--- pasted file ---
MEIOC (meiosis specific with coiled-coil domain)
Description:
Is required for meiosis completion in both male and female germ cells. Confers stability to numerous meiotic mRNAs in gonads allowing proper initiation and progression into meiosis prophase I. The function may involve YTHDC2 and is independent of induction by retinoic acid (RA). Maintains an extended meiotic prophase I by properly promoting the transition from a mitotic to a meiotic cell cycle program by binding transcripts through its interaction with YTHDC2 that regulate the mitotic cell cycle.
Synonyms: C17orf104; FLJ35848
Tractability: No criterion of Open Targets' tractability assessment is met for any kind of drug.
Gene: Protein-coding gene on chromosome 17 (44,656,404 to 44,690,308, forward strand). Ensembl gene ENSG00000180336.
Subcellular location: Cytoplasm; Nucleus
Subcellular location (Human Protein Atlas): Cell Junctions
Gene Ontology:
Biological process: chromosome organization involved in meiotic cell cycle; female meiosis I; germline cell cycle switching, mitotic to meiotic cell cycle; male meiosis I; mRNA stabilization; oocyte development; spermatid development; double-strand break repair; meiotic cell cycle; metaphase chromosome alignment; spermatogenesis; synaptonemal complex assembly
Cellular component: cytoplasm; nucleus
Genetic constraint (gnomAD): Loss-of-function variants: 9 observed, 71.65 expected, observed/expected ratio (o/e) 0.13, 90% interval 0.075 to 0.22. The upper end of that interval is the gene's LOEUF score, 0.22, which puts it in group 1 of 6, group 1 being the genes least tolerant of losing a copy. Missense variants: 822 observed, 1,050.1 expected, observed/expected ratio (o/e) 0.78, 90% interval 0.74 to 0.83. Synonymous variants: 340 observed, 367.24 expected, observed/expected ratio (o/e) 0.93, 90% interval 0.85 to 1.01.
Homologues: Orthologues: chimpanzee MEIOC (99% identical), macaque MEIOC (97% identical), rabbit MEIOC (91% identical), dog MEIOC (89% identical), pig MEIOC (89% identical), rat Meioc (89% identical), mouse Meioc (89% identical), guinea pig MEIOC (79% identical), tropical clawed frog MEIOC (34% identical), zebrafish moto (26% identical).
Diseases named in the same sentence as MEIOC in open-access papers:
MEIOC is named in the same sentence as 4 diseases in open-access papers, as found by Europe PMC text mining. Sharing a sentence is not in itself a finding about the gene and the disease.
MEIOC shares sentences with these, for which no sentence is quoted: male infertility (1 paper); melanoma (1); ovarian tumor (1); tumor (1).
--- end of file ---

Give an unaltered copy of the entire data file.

MEIOC (meiosis specific with coiled-coil domain)
Description:
Is required for meiosis completion in both male and female germ cells. Confers stability to numerous meiotic mRNAs in gonads allowing proper initiation and progression into meiosis prophase I. The function may involve YTHDC2 and is independent of induction by retinoic acid (RA). Maintains an extended meiotic prophase I by properly promoting the transition from a mitotic to a meiotic cell cycle program by binding transcripts through its interaction with YTHDC2 that regulate the mitotic cell cycle.
Synonyms: C17orf104; FLJ35848
Tractability: No criterion of Open Targets' tractability assessment is met for any kind of drug.
Gene: Protein-coding gene on chromosome 17 (44,656,404 to 44,690,308, forward strand). Ensembl gene ENSG00000180336.
Subcellular location: Cytoplasm; Nucleus
Subcellular location (Human Protein Atlas): Cell Junctions
Gene Ontology:
Biological process: chromosome organization involved in meiotic cell cycle; female meiosis I; germline cell cycle switching, mitotic to meiotic cell cycle; male meiosis I; mRNA stabilization; oocyte development; spermatid development; double-strand break repair; meiotic cell cycle; metaphase chromosome alignment; spermatogenesis; synaptonemal complex assembly
Cellular component: cytoplasm; nucleus
Genetic constraint (gnomAD): Loss-of-function variants: 9 observed, 71.65 expected, observed/expected ratio (o/e) 0.13, 90% interval 0.075 to 0.22. The upper end of that interval is the gene's LOEUF score, 0.22, which puts it in group 1 of 6, group 1 being the genes least tolerant of losing a copy. Missense variants: 822 observed, 1,050.1 expected, observed/expected ratio (o/e) 0.78, 90% interval 0.74 to 0.83. Synonymous variants: 340 observed, 367.24 expected, observed/expected ratio (o/e) 0.93, 90% interval 0.85 to 1.01.
Homologues: Orthologues: chimpanzee MEIOC (99% identical), macaque MEIOC (97% identical), rabbit MEIOC (91% identical), dog MEIOC (89% identical), pig MEIOC (89% identical), rat Meioc (89% identical), mouse Meioc (89% identical), guinea pig MEIOC (79% identical), tropical clawed frog MEIOC (34% identical), zebrafish moto (26% identical).
Diseases named in the same sentence as MEIOC in open-access papers:
MEIOC is named in the same sentence as 4 diseases in open-access papers, as found by Europe PMC text mining. Sharing a sentence is not in itself a finding about the gene and the disease.
MEIOC shares sentences with these, for which no sentence is quoted: male infertility (1 paper); melanoma (1); ovarian tumor (1); tumor (1).